Iowa State University Extension and Outreach

East-Central and Southeast Iowa Crop Information


Printer Friendly Version

June 4, 2007

June 4, 2007




Insect Problems


Black Cutworms


Although corn fields that I have scouted have not had black cutworm damage above the economic threshold, Mark Carlton reports that there has been extensive cutting in some fields further south. Corn should continue to be scouted for cutworms until V5 (when five leaves have fully emerged from the whorl). The economic threshold is 2-3% of the plants cut or wilting when the cutworms are less than 3/4 inch long, or if cutworms are longer than 1 inch, the threshold is 5% of the plants cut.


White Grubs


I have found some corn stand losses from white grubs in the area. True white grubs have a 3-year life cycle, so feeding can continue throughout the season and stand losses are common. If replanting is justified, an insecticide seed treatment should be used to protect the replanted corn. At this late date it would likely take stands of less than about 18,000 plants per acre to justify replanting, depending on the uniformity of the surviving stand and cost of replanting. Annual white grubs usually pupate before they do enough damage to justify replanting.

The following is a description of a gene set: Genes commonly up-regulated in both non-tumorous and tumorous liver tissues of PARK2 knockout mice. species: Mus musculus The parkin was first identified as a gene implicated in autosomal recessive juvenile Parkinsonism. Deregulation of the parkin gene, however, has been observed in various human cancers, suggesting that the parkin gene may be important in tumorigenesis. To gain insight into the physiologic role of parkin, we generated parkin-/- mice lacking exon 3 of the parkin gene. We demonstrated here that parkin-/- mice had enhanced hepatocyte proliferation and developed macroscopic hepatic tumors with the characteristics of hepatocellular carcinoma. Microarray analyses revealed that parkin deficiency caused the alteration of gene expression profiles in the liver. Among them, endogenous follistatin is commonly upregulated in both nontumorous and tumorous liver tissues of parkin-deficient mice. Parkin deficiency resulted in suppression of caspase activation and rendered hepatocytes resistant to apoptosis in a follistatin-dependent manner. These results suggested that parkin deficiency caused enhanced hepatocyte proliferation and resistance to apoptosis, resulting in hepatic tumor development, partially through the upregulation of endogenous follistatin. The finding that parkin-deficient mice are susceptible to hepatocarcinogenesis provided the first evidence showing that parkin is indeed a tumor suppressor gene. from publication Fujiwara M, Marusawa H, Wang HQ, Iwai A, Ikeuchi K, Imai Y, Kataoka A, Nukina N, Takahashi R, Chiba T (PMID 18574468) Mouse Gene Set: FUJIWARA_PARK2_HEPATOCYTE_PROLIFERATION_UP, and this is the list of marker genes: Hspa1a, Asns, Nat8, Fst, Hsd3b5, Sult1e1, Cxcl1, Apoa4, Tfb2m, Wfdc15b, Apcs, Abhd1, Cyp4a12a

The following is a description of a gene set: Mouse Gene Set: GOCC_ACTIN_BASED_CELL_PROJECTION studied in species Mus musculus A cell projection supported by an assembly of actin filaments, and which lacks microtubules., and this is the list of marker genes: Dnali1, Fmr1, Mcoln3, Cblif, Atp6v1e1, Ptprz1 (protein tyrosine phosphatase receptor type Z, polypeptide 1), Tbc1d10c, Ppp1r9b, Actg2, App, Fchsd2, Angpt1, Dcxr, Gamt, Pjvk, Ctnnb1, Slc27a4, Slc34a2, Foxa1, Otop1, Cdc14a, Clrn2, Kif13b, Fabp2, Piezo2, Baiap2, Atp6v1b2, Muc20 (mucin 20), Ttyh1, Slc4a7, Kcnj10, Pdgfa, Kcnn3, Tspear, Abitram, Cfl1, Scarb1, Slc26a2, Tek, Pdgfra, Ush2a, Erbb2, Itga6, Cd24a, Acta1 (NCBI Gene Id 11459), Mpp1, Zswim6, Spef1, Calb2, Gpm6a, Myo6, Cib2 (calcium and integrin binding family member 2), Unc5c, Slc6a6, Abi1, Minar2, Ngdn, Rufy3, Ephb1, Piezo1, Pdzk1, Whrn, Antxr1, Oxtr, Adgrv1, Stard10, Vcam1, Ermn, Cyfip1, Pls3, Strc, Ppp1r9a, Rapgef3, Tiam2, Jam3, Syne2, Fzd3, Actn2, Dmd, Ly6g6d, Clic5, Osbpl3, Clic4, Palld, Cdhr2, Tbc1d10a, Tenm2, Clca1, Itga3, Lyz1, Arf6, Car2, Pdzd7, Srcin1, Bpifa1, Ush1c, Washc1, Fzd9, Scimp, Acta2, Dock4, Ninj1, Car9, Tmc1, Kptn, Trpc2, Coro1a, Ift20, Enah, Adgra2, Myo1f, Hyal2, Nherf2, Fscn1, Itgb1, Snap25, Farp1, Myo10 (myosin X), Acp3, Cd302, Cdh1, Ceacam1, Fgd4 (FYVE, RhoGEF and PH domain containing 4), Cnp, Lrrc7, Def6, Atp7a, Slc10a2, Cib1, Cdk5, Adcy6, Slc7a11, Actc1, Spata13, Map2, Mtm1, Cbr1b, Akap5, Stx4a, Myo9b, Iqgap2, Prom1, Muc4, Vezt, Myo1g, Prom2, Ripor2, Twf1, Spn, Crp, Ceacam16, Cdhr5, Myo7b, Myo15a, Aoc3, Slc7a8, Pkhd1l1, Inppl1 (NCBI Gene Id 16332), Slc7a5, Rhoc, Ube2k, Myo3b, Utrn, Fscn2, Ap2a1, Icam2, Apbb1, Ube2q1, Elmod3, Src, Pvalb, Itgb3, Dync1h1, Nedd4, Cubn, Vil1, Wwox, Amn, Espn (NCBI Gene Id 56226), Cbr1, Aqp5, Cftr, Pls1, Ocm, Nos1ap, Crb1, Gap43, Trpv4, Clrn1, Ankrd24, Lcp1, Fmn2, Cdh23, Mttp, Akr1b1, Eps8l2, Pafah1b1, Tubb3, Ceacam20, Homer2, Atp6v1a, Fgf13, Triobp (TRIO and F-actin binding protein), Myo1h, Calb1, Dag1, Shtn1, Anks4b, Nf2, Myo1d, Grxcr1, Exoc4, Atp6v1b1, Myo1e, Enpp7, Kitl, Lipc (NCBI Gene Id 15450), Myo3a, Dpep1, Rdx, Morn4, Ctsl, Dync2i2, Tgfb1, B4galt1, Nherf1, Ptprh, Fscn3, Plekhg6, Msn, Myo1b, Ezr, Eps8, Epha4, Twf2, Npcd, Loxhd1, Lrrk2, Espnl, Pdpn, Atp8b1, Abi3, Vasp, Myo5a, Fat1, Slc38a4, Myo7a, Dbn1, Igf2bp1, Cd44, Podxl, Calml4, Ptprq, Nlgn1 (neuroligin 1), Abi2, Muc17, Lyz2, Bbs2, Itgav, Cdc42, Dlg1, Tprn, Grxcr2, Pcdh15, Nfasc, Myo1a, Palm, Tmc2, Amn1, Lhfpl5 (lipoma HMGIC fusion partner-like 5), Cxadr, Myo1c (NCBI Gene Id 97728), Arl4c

The grub of the Japanese beetle has been an increasing problem in corn fields in the past few years, especially near urban areas, such as Cedar Rapids, where the Japanese beetles are more numerous. This grub also has an annual life cycle, so does not cause as much damage as the true white grub. To tell the difference between the true white grub and annual grubs, you need to use a magnifying glass and look at the raster (hair) pattern on the tail. The true white grubs have rows of hairs that look like a zipper, whereas with the annual grubs the hairs occur more randomly. See the May 15, 2006 ICM Newsletter for a picture of the true white grub raster pattern:




Millipedes are being found in high numbers in some fields. Although millipedes usually do not feed on living plants, they have been known to cause stand losses in no-till corn and soybean fields under cool, wet conditions where crop residue levels are high. Although broad spectrum insecticides may kill the millipedes, a better way to manage the problem is to use residue managers to try to reduce the amount of residue left over the crop row.


Nitrogen Losses